One of the great things about being an archaeologist is that there are always exciting things to find from the past. In the Asian nation of China, archaeologists have made some spectacular discoveries in a series of pits they have explored in a province in the nation’s western regions. One is a solid gold mask that dates back more than 3,000 years, CNN News reports. The mask, which was discovered in June but unveiled just this month, weighs about 2/10 of a pound and would have been part of a larger bronze head rather than a stand-alone object. It is believed to have been made during a period known as the Shang Dynasty, which came to an end in the year 1046 BCE. Other items found in the ceremonial pits in Sichuan Province include ivory relics, a knife made from the precious stone jade and several bronze figurines. Many of the objects appear to have been ceremonially burned before being buried, leading experts to believe that the pits were used for sacrificial purposes. Archaeologists use items they find to piece together what lives were like in earlier times. In the newspaper or online, find and study a photo showing a place where people work or live today. Pretend you are an archaeologist from the future and write a paragraph explaining what life today was like from what you see in the photo. Share and discuss with friends or classmates.
Common Core State Standards: Conducting short research projects that build knowledge about a topic; citing specific textual evidence when writing or speaking to support conclusions.
4. All-Women Workplace
All over the world, businesses are being urged to hire more women to increase diversity and opportunity among workers. In the Asian nation of India, a company that makes electric scooters is taking that advice to heart in a big way. The company Ola Electric has announced that a factory it is opening will be run entirely by women and have an all-female workforce of 10,000 women. The first of the women started working at the factory last week, and the full facility will be up and running by the end of 2022. The plant will be “the world’s largest women-only factory and the only all-women automotive manufacturing facility globally,” Ola Electric’s co-founder said in an Internet post. Companies around the world are looking to hire more women to increase diversity in their workforces. In the newspaper or online, find and closely read a story about a business that is doing this or might want to in the future. Use what you read to design a Help Wanted ad to attract women workers. Be sure to explain why they would want to work for this company.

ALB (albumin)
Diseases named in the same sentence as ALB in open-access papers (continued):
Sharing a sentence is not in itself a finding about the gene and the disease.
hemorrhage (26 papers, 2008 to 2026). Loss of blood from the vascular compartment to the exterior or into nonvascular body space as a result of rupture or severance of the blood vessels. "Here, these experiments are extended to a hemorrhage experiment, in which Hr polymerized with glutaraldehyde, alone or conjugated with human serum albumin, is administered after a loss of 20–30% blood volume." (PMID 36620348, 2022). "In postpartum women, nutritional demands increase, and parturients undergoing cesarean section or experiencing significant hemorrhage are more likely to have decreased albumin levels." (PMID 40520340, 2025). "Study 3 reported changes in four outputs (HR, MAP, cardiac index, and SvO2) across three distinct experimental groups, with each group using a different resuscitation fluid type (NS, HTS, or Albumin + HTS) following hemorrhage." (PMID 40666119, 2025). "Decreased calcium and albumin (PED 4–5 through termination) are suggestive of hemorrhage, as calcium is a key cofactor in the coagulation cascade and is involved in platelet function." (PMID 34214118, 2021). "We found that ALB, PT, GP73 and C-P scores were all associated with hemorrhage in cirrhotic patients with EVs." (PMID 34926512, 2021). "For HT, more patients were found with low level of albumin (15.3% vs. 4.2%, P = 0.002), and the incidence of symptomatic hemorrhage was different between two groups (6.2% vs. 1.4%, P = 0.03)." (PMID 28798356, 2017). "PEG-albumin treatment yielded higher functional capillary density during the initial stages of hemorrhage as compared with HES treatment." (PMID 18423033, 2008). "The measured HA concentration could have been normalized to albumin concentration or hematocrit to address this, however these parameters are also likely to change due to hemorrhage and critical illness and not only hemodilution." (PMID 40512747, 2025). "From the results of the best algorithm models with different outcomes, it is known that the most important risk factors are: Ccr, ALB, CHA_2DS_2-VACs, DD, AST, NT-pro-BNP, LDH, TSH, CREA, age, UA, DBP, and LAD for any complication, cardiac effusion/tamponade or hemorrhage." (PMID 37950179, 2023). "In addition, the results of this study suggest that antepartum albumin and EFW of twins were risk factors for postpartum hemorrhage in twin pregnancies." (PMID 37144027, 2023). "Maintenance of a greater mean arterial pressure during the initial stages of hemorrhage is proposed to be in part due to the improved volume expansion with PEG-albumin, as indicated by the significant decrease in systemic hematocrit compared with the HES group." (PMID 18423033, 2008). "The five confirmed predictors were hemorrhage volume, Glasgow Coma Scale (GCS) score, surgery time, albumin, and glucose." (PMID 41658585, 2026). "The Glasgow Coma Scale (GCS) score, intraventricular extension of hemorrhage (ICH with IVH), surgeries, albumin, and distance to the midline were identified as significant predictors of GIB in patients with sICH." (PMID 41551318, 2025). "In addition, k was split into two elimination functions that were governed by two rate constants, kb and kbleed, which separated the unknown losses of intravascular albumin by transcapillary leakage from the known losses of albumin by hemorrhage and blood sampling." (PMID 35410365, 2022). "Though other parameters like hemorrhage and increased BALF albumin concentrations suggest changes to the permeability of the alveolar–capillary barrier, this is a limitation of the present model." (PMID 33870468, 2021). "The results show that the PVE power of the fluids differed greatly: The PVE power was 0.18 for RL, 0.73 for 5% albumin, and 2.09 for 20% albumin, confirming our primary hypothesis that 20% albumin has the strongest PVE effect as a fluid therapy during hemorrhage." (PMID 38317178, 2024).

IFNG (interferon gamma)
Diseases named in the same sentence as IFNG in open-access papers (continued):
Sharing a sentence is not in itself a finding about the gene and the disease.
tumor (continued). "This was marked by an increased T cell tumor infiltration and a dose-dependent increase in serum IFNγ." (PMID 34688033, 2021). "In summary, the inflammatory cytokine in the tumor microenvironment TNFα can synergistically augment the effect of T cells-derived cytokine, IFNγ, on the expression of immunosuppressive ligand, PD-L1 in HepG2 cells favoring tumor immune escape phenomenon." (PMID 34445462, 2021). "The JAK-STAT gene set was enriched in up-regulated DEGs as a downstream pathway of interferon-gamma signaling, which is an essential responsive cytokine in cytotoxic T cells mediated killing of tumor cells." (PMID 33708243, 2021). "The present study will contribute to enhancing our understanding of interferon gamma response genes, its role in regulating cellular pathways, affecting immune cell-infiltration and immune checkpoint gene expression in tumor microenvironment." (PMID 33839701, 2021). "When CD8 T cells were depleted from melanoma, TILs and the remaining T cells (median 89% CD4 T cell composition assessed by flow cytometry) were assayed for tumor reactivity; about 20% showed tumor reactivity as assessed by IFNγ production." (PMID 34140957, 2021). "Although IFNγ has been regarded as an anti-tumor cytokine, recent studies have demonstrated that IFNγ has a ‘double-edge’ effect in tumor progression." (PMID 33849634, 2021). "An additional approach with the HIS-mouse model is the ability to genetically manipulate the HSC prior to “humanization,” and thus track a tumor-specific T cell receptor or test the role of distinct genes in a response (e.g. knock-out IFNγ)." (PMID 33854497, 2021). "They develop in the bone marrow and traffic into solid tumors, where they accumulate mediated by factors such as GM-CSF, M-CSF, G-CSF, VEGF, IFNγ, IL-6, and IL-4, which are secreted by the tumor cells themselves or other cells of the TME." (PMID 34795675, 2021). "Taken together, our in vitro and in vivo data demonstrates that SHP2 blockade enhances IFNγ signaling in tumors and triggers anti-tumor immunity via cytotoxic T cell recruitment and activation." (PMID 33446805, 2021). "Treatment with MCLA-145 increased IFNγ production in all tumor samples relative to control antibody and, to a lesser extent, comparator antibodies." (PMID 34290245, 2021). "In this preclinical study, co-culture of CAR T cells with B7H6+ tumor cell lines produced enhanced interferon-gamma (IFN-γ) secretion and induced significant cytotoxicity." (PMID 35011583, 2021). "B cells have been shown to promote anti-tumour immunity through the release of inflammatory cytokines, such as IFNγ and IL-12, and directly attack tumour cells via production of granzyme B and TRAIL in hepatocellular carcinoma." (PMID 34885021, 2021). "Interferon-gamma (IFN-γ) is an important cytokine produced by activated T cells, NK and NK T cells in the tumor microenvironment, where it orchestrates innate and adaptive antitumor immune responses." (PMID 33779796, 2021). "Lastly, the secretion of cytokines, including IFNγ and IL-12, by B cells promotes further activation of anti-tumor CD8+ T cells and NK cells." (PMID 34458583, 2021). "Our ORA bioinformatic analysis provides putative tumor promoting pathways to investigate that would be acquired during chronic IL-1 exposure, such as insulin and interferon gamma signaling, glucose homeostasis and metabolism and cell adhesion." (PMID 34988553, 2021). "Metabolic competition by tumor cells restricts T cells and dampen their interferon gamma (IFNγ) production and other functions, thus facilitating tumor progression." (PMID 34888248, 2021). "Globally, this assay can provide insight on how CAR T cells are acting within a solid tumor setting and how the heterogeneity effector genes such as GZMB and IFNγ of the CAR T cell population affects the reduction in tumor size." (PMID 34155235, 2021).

Common Core State Standards: Using drawings or visual displays when appropriate to enhance the development of main ideas or points; reading closely what written and visual texts say and to making logical inferences from them.
5. Sailing Voyage to China
Long before there were container ships and super tankers, sailing ships were used to move cargo from place to place around the world. Next spring, a replica of one of the largest wooden cargo ships from the 1700s will leave the European nation of Sweden and re-create a journey made to the Asian nation of China halfway around the world. The ship, a 192-foot galleon named the Götheborg II, will leave the city of Stockholm next April and conclude its journey in the city of Shanghai in October. The original vessel, also called the Götheborg, was owned by the Swedish East India Company, which was set up to establish trade between Sweden and Asian nations, particularly China. The original Götheborg sank outside the city of Gothenburg on its return from its third voyage to China in 1745. Cargo ships play an important role supplying goods to the United States and other nations. In the newspaper or online, find and closely read a story about a cargo ship and what goods it is transporting. Use what you read to write a paragraph telling how these goods would be delivered if there were no cargo ships.
Common Core State Standards: Writing informative/explanatory texts to examine a topic and convey ideas and information clearly; citing specific textual evidence when writing or speaking to support conclusions.